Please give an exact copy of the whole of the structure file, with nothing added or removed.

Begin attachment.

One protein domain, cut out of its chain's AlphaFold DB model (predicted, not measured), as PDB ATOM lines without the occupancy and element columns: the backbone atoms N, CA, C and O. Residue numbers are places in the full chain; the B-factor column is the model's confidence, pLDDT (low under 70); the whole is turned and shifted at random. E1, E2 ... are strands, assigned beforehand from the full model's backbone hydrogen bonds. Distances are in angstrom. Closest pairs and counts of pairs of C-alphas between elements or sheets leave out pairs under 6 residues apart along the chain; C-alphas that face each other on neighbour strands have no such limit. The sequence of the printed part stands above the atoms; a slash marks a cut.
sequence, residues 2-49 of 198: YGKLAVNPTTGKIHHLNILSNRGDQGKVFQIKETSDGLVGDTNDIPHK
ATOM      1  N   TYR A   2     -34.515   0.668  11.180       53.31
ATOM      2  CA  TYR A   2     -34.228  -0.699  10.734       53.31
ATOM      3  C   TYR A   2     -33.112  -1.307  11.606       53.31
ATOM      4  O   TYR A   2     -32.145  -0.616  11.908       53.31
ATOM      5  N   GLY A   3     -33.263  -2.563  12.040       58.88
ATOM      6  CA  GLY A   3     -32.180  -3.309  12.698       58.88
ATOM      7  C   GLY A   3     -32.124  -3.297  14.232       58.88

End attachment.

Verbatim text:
One protein domain, cut out of its chain's AlphaFold DB model (predicted, not measured), as PDB ATOM lines without the occupancy and element columns: the backbone atoms N, CA, C and O. Residue numbers are places in the full chain; the B-factor column is the model's confidence, pLDDT (low under 70); the whole is turned and shifted at random. E1, E2 ... are strands, assigned beforehand from the full model's backbone hydrogen bonds. Distances are in angstrom. Closest pairs and counts of pairs of C-alphas between elements or sheets leave out pairs under 6 residues apart along the chain; C-alphas that face each other on neighbour strands have no such limit. The sequence of the printed part stands above the atoms; a slash marks a cut.
sequence, residues 2-49 of 198: YGKLAVNPTTGKIHHLNILSNRGDQGKVFQIKETSDGLVGDTNDIPHK
ATOM      1  N   TYR A   2     -34.515   0.668  11.180       53.31
ATOM      2  CA  TYR A   2     -34.228  -0.699  10.734       53.31
ATOM      3  C   TYR A   2     -33.112  -1.307  11.606       53.31
ATOM      4  O   TYR A   2     -32.145  -0.616  11.908       53.31
ATOM      5  N   GLY A   3     -33.263  -2.563  12.040       58.88
ATOM      6  CA  GLY A   3     -32.180  -3.309  12.698       58.88
ATOM      7  C   GLY A   3     -32.124  -3.297  14.232       58.88